All of them however, failed to tackle the ticking time bomb of demographic changes that would mean that as the baby boomers reached retirement age, there would be significantly fewer younger workers to pay for their retirement. The baby boomers embraced feminism which brought vast numbers of working age women out of the kitchen and into the workforce. This had a number of long term economic effects. Firstly, working women with newly available birth control, decided to have fewer children in order to better balance home and work life. Two income families bid up the price of property to way beyond what could be afforded by a single salary, forcing more women into the workforce in an ever increasing property price arms race. Rapidly increasing home prices gave an illusion of increased wealth and people began to view the family home as an ATM machine to borrow against for current consumption.

During the last 20 years, an apparent increase in wealth has convinced more and more school leavers to go to university. In the US and to a lesser extent the UK, this has seen them enter the workforce already massively in debt. Young couples, already in debt are putting off having their first child till their mother’s early thirties when fertility rapidly declines and the time available to have subsequent children is greatly reduced. As a huge phalanx of baby boomers rapidly comes to retirement age, this process is now about to create the perfect storm.

The children of the Baby Boomers begat the echo boom of those born in the 70s and 80s, who have had to delay forming families due to their educational indebtedness, their wives’ reluctance to begin childbirth without financial security and the lack of available housing at reasonable cost due to their parent’s generation reluctance to sell up and downsize at a price less than they think their properties are worth due to a fallback after a lifetime of booming prices. This now middle aged generation have produced far fewer offspring than their parents.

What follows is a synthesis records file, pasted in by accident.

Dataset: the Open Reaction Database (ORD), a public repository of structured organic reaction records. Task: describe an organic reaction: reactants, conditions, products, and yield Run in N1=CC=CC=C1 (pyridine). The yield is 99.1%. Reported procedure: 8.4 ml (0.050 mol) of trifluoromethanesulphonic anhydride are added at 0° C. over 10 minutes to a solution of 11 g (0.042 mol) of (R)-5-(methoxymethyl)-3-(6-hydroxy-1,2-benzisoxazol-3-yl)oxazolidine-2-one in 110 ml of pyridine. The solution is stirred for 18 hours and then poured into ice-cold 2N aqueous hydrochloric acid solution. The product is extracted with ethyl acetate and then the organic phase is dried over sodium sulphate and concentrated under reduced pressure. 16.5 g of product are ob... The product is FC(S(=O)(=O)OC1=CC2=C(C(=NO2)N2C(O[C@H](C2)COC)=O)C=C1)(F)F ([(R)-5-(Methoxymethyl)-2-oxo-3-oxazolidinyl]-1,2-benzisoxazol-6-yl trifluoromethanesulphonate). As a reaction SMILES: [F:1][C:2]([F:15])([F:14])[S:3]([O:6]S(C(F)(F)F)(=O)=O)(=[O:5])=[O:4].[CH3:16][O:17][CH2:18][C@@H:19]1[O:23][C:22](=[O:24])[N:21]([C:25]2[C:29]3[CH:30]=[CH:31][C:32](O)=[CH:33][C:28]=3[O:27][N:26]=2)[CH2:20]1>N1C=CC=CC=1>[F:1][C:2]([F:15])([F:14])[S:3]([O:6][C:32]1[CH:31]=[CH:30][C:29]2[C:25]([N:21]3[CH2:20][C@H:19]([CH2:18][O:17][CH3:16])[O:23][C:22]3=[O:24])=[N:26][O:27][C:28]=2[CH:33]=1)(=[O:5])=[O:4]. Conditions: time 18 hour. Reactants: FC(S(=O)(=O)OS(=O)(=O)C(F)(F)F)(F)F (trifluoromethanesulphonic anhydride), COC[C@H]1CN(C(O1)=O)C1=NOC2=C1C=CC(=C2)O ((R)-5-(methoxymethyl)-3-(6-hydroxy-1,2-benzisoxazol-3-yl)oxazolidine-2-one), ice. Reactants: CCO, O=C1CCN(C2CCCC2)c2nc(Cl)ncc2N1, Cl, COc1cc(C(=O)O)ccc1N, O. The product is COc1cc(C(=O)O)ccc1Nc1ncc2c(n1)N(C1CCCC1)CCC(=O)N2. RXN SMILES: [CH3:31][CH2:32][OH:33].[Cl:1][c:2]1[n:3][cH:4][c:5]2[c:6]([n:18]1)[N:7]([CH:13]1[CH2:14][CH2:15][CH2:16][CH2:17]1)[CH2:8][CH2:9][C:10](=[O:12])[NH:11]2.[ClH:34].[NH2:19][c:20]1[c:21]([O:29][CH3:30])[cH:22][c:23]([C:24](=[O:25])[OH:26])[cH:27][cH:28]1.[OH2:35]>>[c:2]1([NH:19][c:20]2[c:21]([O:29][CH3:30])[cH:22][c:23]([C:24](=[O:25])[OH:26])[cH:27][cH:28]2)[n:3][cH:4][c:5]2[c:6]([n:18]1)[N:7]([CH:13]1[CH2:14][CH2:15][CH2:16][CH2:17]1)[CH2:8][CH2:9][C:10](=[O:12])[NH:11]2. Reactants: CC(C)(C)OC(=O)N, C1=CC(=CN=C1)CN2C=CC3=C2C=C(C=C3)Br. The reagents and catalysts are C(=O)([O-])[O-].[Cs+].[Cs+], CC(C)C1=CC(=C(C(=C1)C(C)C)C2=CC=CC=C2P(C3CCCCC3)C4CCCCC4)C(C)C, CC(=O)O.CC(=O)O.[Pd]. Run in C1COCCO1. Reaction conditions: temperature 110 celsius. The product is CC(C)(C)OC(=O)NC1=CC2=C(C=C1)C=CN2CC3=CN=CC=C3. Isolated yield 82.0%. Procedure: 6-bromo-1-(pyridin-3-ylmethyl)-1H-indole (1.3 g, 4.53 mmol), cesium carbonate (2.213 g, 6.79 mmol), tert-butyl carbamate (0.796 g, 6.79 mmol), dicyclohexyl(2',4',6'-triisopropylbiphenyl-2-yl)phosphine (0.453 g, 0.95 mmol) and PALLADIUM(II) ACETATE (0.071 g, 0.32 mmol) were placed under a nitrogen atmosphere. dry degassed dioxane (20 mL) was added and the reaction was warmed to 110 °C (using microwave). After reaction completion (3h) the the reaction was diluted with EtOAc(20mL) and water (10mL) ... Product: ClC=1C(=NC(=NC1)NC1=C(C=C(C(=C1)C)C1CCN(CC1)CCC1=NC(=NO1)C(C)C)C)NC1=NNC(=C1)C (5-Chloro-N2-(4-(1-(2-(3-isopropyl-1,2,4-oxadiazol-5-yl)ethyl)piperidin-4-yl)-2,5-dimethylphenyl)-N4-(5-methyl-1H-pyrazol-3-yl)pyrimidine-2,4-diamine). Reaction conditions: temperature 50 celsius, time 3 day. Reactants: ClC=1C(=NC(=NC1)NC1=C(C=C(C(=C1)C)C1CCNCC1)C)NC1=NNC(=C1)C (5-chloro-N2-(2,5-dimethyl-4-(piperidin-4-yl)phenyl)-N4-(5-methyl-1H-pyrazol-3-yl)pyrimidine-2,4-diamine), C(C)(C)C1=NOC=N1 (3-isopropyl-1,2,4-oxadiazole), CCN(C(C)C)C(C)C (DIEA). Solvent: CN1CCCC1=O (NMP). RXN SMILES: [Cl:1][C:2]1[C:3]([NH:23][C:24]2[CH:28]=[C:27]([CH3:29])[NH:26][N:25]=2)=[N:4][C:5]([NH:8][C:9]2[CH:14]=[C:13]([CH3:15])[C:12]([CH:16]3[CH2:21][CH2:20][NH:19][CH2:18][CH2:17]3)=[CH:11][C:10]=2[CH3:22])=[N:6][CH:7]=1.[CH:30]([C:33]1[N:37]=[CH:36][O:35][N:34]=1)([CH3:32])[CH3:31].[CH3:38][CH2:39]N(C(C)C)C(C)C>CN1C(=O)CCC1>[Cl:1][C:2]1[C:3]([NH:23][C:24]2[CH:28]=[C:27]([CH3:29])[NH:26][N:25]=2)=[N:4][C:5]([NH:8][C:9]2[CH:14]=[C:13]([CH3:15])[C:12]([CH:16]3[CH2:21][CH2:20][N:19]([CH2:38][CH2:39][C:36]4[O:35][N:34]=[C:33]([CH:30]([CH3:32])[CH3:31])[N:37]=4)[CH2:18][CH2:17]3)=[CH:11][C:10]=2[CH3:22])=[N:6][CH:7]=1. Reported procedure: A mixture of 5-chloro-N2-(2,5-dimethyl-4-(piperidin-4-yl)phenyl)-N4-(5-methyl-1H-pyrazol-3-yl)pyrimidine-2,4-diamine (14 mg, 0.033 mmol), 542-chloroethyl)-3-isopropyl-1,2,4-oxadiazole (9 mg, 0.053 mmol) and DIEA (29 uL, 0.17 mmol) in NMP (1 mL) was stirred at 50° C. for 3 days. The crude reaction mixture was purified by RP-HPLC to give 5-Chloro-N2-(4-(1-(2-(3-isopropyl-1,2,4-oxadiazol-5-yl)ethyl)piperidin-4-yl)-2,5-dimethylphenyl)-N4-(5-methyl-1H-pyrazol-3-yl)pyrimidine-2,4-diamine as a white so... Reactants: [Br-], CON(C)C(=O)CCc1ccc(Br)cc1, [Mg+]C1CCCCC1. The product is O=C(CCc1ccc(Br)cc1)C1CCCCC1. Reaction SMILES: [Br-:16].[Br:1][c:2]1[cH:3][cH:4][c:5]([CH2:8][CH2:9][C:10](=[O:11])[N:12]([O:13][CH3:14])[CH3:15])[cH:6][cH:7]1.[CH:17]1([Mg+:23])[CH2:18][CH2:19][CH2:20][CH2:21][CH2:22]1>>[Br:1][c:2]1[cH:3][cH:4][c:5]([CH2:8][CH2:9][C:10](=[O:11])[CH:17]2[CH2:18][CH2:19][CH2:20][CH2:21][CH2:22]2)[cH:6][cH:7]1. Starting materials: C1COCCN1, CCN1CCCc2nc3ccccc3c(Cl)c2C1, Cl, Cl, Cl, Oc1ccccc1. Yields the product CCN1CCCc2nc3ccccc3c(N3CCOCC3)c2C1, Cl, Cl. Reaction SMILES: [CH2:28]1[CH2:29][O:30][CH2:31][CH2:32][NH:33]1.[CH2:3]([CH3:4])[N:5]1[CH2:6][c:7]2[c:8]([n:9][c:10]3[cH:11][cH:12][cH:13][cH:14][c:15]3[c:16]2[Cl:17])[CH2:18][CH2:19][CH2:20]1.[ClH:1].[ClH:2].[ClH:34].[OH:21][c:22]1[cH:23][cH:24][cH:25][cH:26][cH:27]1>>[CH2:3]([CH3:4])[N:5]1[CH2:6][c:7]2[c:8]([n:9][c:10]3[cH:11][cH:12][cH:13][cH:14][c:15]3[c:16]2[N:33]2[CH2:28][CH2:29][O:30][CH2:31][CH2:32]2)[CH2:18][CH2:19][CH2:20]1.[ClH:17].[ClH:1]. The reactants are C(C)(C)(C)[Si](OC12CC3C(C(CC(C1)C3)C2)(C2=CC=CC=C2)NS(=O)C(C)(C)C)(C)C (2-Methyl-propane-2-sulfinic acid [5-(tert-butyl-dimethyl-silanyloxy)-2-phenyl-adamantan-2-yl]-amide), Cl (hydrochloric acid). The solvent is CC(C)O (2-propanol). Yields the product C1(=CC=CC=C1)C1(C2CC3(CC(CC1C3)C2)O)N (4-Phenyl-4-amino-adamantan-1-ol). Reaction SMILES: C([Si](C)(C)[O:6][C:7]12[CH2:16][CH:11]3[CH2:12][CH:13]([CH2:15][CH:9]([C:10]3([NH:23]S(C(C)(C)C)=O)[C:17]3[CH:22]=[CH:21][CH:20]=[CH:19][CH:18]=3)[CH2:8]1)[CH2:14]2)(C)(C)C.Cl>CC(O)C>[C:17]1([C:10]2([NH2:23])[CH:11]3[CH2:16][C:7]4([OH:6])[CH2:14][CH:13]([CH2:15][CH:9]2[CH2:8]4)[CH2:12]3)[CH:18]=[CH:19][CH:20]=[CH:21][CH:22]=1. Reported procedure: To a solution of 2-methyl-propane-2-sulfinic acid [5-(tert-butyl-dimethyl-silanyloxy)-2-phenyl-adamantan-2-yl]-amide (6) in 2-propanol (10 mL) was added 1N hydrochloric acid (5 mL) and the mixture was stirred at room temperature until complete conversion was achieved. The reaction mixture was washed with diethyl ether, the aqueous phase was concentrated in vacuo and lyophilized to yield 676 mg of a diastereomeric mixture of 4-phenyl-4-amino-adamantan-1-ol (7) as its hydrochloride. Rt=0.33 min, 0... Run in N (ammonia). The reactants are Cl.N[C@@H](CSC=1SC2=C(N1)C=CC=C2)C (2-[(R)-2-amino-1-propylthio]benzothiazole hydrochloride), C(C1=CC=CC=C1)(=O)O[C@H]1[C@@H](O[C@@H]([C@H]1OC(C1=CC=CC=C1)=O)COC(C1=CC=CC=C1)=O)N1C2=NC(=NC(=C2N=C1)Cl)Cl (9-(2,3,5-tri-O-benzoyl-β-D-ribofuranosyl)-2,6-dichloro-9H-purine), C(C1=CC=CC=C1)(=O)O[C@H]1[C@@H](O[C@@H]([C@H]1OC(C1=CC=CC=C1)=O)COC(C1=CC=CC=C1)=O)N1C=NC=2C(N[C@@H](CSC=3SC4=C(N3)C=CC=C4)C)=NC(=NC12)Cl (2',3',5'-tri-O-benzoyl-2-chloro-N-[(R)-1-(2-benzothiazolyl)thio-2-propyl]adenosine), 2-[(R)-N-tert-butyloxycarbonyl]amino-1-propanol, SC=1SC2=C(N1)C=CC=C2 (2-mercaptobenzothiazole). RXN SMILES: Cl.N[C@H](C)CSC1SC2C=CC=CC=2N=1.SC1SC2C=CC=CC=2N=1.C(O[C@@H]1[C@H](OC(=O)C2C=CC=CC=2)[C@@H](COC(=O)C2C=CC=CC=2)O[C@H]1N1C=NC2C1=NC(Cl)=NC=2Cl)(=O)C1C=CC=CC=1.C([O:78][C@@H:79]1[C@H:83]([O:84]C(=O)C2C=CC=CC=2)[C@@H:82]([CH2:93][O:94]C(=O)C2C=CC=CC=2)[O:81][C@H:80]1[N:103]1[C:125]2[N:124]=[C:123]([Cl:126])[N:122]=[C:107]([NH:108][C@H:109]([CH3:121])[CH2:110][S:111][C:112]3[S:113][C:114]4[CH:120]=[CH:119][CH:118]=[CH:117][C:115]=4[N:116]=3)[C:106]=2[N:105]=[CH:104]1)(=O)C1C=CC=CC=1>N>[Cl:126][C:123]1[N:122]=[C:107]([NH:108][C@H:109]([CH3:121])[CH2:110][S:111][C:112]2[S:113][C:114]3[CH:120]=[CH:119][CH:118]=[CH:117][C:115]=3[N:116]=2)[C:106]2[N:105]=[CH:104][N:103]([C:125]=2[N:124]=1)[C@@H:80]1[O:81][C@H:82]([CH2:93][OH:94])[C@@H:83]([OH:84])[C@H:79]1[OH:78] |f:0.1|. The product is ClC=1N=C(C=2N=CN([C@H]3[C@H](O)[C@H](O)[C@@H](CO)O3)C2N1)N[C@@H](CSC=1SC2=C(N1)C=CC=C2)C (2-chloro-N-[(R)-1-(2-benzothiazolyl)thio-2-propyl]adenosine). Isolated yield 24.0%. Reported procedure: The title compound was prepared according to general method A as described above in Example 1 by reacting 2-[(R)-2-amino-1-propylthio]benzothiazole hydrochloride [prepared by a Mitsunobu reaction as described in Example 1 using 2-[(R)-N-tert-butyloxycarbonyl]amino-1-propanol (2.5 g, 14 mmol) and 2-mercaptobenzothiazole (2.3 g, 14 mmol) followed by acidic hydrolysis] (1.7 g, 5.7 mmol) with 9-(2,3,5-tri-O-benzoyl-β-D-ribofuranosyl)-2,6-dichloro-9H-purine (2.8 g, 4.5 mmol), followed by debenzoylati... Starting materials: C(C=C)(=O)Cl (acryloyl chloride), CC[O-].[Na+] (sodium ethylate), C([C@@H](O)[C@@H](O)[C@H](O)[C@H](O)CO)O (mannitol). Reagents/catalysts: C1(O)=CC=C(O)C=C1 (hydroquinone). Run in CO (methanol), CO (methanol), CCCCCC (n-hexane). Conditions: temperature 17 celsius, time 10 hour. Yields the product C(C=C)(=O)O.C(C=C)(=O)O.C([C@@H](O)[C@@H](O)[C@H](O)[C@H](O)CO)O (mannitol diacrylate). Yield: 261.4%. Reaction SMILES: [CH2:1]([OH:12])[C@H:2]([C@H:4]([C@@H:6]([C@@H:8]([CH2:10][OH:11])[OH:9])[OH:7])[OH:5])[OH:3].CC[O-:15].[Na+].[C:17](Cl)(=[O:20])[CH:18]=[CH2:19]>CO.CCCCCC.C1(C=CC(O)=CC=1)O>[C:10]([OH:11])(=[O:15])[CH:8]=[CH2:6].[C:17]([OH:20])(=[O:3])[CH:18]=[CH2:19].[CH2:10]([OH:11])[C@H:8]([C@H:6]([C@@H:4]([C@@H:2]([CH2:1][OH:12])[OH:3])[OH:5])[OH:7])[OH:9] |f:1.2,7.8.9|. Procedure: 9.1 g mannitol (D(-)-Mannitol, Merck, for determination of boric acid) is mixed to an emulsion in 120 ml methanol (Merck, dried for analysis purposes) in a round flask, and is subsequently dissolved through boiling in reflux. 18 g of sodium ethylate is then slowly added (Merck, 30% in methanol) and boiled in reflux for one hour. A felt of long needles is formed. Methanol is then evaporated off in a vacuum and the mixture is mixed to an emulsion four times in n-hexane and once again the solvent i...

It is normal, in the western world, for someone with three or four siblings to have one or two children themselves. Thus a falling population is a mathematical certainty. The retirement system was set up sixty years ago when every couple could expect to have four children and sixteen grandchildren, each earning wages and paying taxes back to the previous generation with a comfortable surplus. This model fell apart in the 90’s and the number of workers per retiree is rapidly dropping to an unsustainable level, i.e. the falling number of new workers can no longer sustain the increasing numbers of retirees.

This demographic problem has been obvious for decades and has been criminally ignored by the political class that preferred to spend now and forget about paying later because it would be someone else’s problem. And the public have only themselves to blame for ignoring the problem and failing to hold their politicians to account while believing the pretty lies. Instead of creating a “You get out what you paid in” system as was put in place in Chile when they took on board this problem decades ago, and as was half attempted in the US with the 401(k) scheme, the political class, with the acquiescence of the people, chose to ignore the problem and will soon have to face it straight on, without a backup.

This will not end well.

Letting the days go by, let the water hold me down
Letting the days go by, water flowing underground
Into the blue again, after the money’s gone

David Byrne